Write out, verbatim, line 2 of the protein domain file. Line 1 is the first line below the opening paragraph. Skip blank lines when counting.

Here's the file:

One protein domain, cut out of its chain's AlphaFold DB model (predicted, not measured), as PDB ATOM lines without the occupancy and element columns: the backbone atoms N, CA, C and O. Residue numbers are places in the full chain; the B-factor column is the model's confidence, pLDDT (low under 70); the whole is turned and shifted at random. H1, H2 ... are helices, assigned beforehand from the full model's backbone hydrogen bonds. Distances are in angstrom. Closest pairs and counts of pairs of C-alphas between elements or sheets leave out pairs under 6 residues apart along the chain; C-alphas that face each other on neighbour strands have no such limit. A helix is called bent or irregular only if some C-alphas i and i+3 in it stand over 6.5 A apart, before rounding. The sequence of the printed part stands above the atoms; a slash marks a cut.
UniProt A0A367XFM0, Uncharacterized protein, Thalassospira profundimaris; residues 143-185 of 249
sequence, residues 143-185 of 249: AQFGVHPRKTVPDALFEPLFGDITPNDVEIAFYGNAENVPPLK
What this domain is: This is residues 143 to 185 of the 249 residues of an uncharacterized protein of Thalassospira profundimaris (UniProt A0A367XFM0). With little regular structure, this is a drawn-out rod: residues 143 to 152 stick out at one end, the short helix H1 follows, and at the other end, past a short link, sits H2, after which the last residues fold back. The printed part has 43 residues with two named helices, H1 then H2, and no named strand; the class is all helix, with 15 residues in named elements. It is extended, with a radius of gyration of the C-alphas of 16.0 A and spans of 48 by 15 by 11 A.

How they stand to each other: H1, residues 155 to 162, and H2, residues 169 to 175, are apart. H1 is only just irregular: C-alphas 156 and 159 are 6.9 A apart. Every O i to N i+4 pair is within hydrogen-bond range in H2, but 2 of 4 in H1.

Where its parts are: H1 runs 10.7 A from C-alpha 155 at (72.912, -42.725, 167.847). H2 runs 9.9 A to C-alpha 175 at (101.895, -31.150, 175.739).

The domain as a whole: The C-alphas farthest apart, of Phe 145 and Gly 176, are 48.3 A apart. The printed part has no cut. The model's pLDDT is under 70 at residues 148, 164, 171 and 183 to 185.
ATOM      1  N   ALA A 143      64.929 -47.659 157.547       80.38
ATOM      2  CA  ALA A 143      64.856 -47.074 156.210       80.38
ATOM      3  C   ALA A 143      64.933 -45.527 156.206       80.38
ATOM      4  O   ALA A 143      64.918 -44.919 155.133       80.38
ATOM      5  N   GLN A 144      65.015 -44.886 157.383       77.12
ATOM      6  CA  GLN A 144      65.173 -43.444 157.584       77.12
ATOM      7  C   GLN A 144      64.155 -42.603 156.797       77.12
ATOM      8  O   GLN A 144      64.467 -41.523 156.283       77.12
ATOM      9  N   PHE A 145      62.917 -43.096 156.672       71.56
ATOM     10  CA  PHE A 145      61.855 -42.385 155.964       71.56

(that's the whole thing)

sequence, residues 143-185 of 249: AQFGVHPRKTVPDALFEPLFGDITPNDVEIAFYGNAENVPPLK